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-   -   War in Australia (any Oz Politics): the Original (https://www.pprune.org/jet-blast/477678-war-australia-any-oz-politics-original.html)

CoodaShooda 14th May 2013 21:15

Listened to parts of Swan's speech on radio while driving to and from the shops last night.
Apart from the meaningless, inaccurate political rhetoric, it struck me that most of what he was announcing were state responsibilities. Health, education, inner city infrastructure. Didn't hear anything about defence, trade or foreign affairs.
Anyone who thinks it would be a good thing to have Australia controlled by a central government based in Canberra would be well served to look at how poorly they managed the NT between 1911 and 1978 and again since their takeover of aboriginal communities through the intervention.

Fliegs. I don't think Katter's standing a candidate up here. The Hunters and Fishers Party may have to be the go.

SOPS 14th May 2013 21:57

Just as an aside, I'm in London at the moment. There is an interesting article in the papers, where a senior minister in the ex labor government has admitted they encouraged immigration from "non EU" countries and even set out search parties (his words) to find them. This he says, was to push multiculturalism on the community...his words again. I will find the link shortly.
Does any of the above sound familiar? Are we following a familiar pattern here, perhaps by a different method?

CoodaShooda 14th May 2013 22:21

Sounds like the International Labor Organisation's dream of a unified world, governed by...............the ILO.

If all countries were multicultural, we wouldn't need individual states, would we?

And if the ensuing society was dysfunctional, then it would obviously need a strong government, with draconian powers, to control it.

Stands to reason, dunnit. :E

Buster Hyman 14th May 2013 23:45


...experience for crews??
I thought the ";)" might have given it away... I'm not even going to contest your "personal jet" assertions.

As for the $150k female earners, well, we can afford to give it to them now that Julia has taken away the tax cuts & the Plasma...sorry...baby bonus! :p

parabellum 15th May 2013 00:46

Your missing the point Fleigs, by paying the bonus to women earning up to $150,000 pa the LNP are trying to encourage many more of 'right kind' of babies!;)

Worrals in the wilds 15th May 2013 02:02

Because what the country really needs is more yuppies. :hmm::}

david1300 15th May 2013 04:16

This editorial probably sums it up quite well
 
VOTERS are often asked to take governments on trust and invest in promises made and forecasts outlined.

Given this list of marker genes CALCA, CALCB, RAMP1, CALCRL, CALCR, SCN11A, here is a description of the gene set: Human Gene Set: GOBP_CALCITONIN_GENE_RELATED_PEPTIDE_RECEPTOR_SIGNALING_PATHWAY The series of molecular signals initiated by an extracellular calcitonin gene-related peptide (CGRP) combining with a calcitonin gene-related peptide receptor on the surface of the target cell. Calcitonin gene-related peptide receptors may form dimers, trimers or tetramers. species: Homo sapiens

Once given, trust is only renewed if that initial investment is repaid - which is why Treasurer Wayne Swan faces a Herculean task selling his sixth Budget.
A year ago Mr Swan pledged he was going to deliver a string of surpluses this year and beyond but he has now recanted on that, citing what he calls an unprecedented series of unforeseen circumstances which have written off $60 billion in revenue over four years.
This year, Mr Swan accepts this outcome but then returns to the trust well by insisting new Treasury calculations have found a path to a surplus in 2016/17.
The Australian public can be excused for being sceptical about this, especially when they are being told what was a plan to share the benefits of the mining boom a year ago is now an excuse for putting those benefits back on the shelf.

At the same time other international forces have rubbed out the carbon compensation due next year.
Mr Swan points to the global economy still posing a significant risk to the future, just as the long tail of the 2008 financial crisis as well as commodity and currency price movements wiped out his revenue estimates for this Budget.
These uncertainties simply point to the need for caution and prudence, something that was missing last year and may still be found wanting this year.
There is no evidence the risks this year are any less.
Along with most Australians, we support the key objectives of this Budget, to provide a new, more equitable schools funding plan, roll-out universal disability care and boost urban infrastructure.
Indeed, both sides of politics broadly endorse these aims, although ways of achieving the goals and details of just what to fund might differ.
The disability care scheme looks like proceeding but schools and infrastructure are far from settled.
There's no national schools funding, with just one state having signed up, and some of the infrastructure plans - such as the much needed Brisbane Cross River Rail - still sketchy works in progress and far from shovel-ready.